Students examine a plastic "surface" graph of the gravitational potential energy of a Earth-satellite system to make connections between gravitational force and gravitational potential energy.
Your group has a plastic surface and a contour map that represent the gravitational potential energy of a space station-Earth system as a function of the position of the space station relative to Earth. Solve the following problems together and discuss the results.
Compare Potentials: Rank the three points marked on the surface by gravitational potential energy from highest to lowest.
Identify Forces: What direction is the gravitational force at each of the marked points? Indicate the direction of each force with a vector on the contour map.
Rank the three points by the magnitude of the gravitational force.
Plot: Sketch a graph of the gravitational force vs. distance from the center of the Earth. Use the convention that positive forces point away from the center of the Earth.
Examine Changes: At each point, imagine that the space station moves a small distance (about 10 m) directly toward the center of the Earth.
Relate the Surfaces: The yellow surface represents the gravitational potential energy of an object close to the surface of Earth. How it is possible for both surfaces to correctly represent the gravitational potential energy when the object is near the Earth's surface?
Generate Graphs: Draw graphs of gravitational potential energy vs. distance and gravitational force vs. distance for the yellow surface.
Find Patterns: Examine the graphs of gravitational potential energy and force for both the green and yellow surfaces.
What patterns do you see between gravitational force and gravitational potential energy?
group Small Group Activity
60 min.
Mechanics Gravitational Potential Energy Zero of Potential Introductory Physics
Students examine a plastic “surface” graph of the gravitational potential energy of an Earth-satellite system to explore the properties of gravitational potential energy for a spherically symmetric system.assignment Homework
In this course, two of the primary examples we will be using are the potential due to gravity and the potential due to an electric charge. Both of these forces vary like \(\frac{1}{r}\), so they will have many, many similarities. Most of the calculations we do for the one case will be true for the other. But there are some extremely important differences:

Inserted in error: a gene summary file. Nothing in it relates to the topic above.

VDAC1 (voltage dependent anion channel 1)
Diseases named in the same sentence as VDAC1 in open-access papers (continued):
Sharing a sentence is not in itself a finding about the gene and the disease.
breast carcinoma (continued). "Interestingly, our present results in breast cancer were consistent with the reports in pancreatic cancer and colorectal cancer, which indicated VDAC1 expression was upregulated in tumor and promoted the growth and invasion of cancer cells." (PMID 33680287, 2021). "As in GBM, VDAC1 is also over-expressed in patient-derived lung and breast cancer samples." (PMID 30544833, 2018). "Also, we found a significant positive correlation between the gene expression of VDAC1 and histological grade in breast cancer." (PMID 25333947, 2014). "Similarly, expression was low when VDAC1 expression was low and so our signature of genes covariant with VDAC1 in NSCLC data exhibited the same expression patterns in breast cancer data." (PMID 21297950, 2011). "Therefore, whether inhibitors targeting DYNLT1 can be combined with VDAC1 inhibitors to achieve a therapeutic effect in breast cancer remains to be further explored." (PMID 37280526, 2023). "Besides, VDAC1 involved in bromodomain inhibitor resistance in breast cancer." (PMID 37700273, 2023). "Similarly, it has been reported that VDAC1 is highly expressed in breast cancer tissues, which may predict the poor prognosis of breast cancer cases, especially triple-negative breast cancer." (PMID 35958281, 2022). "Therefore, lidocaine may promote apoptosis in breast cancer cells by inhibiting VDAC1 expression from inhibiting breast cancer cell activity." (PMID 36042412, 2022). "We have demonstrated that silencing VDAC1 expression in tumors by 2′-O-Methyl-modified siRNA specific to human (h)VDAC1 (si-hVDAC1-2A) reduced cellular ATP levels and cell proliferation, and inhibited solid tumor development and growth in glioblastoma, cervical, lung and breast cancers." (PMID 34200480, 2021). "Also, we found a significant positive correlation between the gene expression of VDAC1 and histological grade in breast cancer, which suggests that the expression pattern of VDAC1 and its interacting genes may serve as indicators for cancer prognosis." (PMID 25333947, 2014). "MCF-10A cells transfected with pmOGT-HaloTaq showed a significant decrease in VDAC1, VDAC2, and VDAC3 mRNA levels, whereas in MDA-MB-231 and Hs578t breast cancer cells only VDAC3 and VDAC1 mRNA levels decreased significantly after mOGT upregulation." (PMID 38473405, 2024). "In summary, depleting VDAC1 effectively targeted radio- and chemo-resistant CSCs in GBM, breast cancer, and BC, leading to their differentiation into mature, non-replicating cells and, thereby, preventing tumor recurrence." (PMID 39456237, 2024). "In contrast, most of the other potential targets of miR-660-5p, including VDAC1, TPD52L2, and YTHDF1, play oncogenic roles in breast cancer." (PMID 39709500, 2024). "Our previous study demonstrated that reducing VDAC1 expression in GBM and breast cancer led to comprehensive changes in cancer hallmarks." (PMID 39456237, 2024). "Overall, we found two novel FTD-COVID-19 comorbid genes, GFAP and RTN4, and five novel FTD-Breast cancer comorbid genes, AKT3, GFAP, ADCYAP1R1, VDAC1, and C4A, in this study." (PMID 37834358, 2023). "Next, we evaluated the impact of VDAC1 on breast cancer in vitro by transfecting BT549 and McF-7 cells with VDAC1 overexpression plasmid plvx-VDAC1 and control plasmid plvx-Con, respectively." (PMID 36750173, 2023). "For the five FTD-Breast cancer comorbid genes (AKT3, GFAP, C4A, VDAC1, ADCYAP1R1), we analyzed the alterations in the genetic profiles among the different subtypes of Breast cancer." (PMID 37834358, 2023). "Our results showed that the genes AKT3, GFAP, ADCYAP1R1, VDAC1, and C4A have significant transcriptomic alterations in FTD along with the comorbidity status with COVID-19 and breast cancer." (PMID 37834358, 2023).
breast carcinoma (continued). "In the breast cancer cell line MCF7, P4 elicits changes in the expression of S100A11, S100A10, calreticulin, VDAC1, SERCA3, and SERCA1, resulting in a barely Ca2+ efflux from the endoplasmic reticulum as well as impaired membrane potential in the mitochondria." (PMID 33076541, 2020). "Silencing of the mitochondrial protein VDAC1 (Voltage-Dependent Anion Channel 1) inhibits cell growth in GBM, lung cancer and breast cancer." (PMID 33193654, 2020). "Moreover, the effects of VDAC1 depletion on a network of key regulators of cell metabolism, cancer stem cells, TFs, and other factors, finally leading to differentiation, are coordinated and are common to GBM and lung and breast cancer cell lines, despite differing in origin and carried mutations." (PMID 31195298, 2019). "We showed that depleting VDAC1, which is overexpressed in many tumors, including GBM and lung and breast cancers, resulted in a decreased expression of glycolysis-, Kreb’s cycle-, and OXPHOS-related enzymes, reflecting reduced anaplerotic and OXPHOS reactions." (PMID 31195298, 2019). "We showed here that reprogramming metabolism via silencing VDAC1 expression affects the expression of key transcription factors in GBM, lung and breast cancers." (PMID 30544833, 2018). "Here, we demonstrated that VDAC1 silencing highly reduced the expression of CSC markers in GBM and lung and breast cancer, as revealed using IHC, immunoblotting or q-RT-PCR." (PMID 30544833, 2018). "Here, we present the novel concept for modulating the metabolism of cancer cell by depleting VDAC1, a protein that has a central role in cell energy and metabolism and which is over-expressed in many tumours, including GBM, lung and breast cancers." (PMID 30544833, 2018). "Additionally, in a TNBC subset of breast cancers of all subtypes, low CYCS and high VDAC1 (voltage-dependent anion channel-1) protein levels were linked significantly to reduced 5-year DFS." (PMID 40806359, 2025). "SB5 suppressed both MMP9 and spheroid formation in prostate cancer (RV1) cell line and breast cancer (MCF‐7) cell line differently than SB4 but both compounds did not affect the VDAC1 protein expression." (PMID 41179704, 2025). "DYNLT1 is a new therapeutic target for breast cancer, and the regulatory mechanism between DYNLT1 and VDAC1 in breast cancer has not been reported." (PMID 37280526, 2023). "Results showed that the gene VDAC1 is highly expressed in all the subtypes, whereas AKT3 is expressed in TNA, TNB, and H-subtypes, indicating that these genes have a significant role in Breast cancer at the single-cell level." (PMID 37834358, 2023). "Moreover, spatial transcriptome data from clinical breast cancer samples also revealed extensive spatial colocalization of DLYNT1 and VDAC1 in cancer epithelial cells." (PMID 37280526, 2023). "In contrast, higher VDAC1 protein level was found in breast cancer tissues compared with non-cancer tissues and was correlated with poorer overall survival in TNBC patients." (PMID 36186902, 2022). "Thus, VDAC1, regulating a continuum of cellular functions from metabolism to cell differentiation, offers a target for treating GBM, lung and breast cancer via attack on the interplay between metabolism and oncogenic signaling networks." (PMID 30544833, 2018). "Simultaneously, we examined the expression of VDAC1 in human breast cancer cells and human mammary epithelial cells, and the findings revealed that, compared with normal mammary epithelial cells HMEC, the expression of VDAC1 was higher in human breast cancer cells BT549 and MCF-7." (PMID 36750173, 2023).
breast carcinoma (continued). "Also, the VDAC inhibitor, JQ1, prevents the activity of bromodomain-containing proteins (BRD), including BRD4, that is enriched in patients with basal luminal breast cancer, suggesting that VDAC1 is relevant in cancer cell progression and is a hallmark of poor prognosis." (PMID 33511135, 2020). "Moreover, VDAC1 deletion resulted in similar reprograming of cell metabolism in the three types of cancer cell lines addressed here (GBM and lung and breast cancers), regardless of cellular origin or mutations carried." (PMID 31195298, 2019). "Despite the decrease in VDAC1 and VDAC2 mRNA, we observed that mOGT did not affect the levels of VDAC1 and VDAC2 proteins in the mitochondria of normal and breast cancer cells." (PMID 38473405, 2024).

assignment Homework
(Quick) Purpose: Recognize the definition of a central force. Build experience about which common physical situations represent central forces and which don't.
Which of the following forces can be central forces? which cannot? If the force CAN be a central force, explain the circumstances that would allow it to be a central force.
assignment Homework
The gravitational field due to a spherical shell of matter (or equivalently, the electric field due to a spherical shell of charge) is given by: \begin{equation} \vec g = \begin{cases} 0&\textrm{for } r<a\\ -G \,\frac{M}{b^3-a^3}\, \left( r-\frac{a^3}{r^2}\right)\, \hat r & \textrm{for } a<r<b\\ -G\,\frac{M}{r^2}\, \hat r & \textrm{for } r>b \\ \end{cases} \end{equation}
This problem explores the consequences of the divergence theorem for this shell.
face Lecture
5 min.
assignment Homework
assignment Homework
Consider a white dwarf of mass \(M\) and radius \(R\). The dwarf consists of ionized hydrogen, thus a bunch of free electrons and protons, each of which are fermions. Let the electrons be degenerate but nonrelativistic; the protons are nondegenerate.
Show that the order of magnitude of the gravitational self-energy is \(-\frac{GM^2}{R}\), where \(G\) is the gravitational constant. (If the mass density is constant within the sphere of radius \(R\), the exact potential energy is \(-\frac53\frac{GM^2}{R}\)).
Show that the order of magnitude of the kinetic energy of the electrons in the ground state is \begin{align} \frac{\hbar^2N^{\frac53}}{mR^2} \approx \frac{\hbar^2M^{\frac53}}{mM_H^{\frac53}R^2} \end{align} where \(m\) is the mass of an electron and \(M_H\) is the mas of a proton.
Show that if the gravitational and kinetic energies are of the same order of magnitude (as required by the virial theorem of mechanics), \(M^{\frac13}R \approx 10^{20} \text{g}^{\frac13}\text{cm}\).
If the mass is equal to that of the Sun (\(2\times 10^{33}g\)), what is the density of the white dwarf?
It is believed that pulsars are stars composed of a cold degenerate gas of neutrons (i.e. neutron stars). Show that for a neutron star \(M^{\frac13}R \approx 10^{17}\text{g}^{\frac13}\text{cm}\). What is the value of the radius for a neutron star with a mass equal to that of the Sun? Express the result in \(\text{km}\).
assignment Homework
group Small Group Activity
10 min.